The request was filed by the American Civil Liberties Union, the National Association of Criminal Defense Lawyers, the American-Arab Anti-Discrimination Committee and the Arab Community Center for Economic and Social Services.
Laila Alqatami, an antidiscrimination committee spokeswoman in Washington, D.C., says defendants are entitled to see all of the evidence against them before they go to trial. According to Alqatami, the government should not be allowed to selectively release only some of the information it has obtained against criminal defendants.
'The government could release information that makes a defendant look guilty, but keep other information that could clear him secret,' Alqatami said.
Jones is likely to rule before the Supreme Court even decides whether to take up the case, however.
'Legal experts all over the country are watching this case. It could have a very significant impact on how the government investigates terrorism,' Gude said.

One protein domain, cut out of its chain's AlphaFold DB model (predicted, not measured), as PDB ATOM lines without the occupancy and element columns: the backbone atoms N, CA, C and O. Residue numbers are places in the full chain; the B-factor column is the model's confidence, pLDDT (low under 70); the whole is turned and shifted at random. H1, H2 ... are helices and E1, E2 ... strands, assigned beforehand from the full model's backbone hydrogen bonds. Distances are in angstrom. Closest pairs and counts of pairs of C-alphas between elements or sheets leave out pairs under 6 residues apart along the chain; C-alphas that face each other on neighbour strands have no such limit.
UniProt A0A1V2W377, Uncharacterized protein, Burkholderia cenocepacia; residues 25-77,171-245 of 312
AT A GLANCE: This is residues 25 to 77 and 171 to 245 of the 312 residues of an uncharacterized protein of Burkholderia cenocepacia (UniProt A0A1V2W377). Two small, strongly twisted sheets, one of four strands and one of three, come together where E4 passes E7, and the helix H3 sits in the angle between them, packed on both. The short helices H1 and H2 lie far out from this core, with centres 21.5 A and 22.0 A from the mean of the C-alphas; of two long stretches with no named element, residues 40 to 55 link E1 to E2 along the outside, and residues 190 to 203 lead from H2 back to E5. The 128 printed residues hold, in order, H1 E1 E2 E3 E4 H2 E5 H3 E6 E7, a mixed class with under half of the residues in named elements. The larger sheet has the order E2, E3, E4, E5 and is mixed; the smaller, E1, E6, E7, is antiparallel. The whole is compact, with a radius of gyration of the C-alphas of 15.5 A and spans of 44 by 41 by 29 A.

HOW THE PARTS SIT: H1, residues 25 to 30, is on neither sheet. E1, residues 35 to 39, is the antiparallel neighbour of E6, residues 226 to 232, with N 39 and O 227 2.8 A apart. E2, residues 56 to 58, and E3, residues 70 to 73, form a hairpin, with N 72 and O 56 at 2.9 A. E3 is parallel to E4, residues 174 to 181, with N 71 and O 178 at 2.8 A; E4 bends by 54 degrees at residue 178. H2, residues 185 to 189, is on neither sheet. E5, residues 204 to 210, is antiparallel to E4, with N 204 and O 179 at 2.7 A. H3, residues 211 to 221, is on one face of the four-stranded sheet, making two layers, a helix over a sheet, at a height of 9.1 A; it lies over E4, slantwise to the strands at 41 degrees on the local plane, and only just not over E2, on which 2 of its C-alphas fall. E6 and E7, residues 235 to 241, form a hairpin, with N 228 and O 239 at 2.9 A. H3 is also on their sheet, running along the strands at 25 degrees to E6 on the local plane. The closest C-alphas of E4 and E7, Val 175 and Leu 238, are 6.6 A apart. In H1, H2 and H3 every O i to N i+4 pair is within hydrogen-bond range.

Case could be significant
Although it has not received as much national media coverage as the cases against John Walker Lindh and Richard Reid, the Portland Six case could be much more significant legally. In part that is because none of the local defendants was caught committing a crime.
They were indicted by the federal government after a lengthy investigation that involved multiple government agencies, both in the United States and abroad. Their defense attorneys are challenging the government's handling of the evidence used to indict their clients, questioning whether they are being provided with everything needed to mount a proper defense.